In response to:

7 Questions That Will Determine the Outcome of the 2012 Election

Paulus Textor Wrote: Oct 27, 2012 2:12 PM
Most polls that focus on electoral votes (aka the only votes that count) have Obama winning by a razor-thin margin, with maybe 270-290 electoral votes (270 are required to win). This conjures up some possibly interesting scenarios. Either Romney or Obama could win the meaningless popular vote, but still lose in the electoral college. If Obama wins the popular vote, but loses the electoral vote, would he put up some insane constitutional fight? Another scenario could have a tiny handful of electors deciding to switch their votes. Maybe one or two Obama electors switch to the Green candidate, throwing the election to Romney. Or, maybe a few Romney electors switch to Gary Johnson, throwing the election to Obama.
Paulus Textor Wrote: Oct 27, 2012 2:17 PM
Most states have laws allegedly requiring the electors to vote the way the popular vote went, but such laws would never stand constitutional review. The state legislatures are granted the power to CHOOSE electors in whatever manner they please. They do not, however, have the power to command the electors how to vote (otherwise, why even have electors in the first place?).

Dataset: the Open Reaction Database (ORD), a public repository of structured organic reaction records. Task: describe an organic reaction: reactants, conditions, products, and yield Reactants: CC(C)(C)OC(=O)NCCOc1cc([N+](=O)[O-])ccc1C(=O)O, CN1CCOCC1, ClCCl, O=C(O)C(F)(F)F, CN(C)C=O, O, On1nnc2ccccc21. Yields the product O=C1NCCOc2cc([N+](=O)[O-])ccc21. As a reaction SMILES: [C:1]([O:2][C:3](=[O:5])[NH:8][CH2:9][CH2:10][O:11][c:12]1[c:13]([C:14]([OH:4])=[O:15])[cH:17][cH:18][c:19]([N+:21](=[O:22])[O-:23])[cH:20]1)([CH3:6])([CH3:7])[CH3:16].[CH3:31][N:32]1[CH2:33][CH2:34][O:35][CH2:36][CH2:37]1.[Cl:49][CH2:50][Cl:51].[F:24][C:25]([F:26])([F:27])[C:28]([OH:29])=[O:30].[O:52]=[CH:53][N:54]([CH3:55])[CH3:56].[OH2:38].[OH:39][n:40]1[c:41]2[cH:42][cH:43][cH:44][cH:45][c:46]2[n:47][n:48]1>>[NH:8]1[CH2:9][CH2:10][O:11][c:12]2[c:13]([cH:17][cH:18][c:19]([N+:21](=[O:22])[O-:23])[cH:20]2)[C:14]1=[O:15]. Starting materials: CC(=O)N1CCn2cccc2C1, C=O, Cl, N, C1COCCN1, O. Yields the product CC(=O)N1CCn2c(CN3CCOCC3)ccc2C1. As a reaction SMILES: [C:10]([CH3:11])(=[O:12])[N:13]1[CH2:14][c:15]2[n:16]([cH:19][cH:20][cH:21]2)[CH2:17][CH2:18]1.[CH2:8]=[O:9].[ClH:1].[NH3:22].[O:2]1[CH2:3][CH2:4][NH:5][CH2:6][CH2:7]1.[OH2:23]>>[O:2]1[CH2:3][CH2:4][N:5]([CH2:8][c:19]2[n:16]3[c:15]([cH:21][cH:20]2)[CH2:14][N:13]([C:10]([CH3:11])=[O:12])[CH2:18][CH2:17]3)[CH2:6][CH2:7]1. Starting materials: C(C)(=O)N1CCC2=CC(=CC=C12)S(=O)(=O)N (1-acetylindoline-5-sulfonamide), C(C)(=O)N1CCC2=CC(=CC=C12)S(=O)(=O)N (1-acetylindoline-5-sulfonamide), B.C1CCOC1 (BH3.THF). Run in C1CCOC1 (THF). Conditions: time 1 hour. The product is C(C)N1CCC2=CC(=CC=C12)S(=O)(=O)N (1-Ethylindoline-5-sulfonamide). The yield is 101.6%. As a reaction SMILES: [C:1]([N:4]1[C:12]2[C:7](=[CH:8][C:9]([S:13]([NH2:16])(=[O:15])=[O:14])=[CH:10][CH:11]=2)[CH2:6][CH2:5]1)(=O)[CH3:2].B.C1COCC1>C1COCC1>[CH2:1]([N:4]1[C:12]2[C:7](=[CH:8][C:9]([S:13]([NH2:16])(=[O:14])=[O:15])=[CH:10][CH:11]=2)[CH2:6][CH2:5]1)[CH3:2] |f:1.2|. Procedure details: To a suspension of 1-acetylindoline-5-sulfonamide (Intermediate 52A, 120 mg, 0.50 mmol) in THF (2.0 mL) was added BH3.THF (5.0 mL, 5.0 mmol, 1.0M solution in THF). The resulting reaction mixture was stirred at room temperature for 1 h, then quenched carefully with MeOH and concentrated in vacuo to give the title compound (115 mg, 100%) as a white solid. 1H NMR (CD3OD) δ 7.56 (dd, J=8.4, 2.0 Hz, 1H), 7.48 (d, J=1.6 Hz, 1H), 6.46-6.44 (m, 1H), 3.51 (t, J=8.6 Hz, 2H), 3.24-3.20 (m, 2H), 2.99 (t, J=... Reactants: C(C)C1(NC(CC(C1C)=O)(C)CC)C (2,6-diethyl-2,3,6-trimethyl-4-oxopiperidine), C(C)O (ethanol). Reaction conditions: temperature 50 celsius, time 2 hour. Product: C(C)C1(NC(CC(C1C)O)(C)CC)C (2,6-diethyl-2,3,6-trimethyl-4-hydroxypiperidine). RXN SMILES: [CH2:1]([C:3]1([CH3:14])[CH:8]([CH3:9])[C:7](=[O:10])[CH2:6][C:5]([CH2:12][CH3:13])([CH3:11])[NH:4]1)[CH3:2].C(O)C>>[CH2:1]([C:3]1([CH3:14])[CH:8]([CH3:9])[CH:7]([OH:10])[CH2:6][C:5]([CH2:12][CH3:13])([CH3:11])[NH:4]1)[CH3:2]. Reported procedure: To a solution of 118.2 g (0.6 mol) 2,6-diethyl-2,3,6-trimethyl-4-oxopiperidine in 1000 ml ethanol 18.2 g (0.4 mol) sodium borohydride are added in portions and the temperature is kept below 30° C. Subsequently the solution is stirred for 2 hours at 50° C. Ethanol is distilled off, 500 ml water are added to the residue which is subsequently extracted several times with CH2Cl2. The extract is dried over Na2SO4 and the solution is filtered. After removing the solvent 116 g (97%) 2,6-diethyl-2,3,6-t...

Electors have switched votes in past elections, and their votes have never been challenged. For example, libertarian candidates like Roger MacBride and Nancy Lord received electoral votes in previous elections.
Paulus Textor Wrote: Oct 27, 2012 2:19 PM
I could see a scenario in which either Romney or Obama seems to "win" in early November, but then finds out, when the electors actually cast their votes, that they lost because two or three electors changed their minds.

The debates are over, and although most of my fellow pundits were quick to tell us before they started that historically they don’t impact the eventual outcome, this time they certainly have.

This race hasn’t been the same since the first debate. Mitt Romney’s rout of a beleaguered and bored-looking Barack Obama dramatically altered the trajectory of the race from leaning strongly to the president to a toss-up/leaning Romney. The president bounced back somewhat in the second debate, and was much stronger in the final debate Monday night, but he’s still not been able to regain the momentum he lost...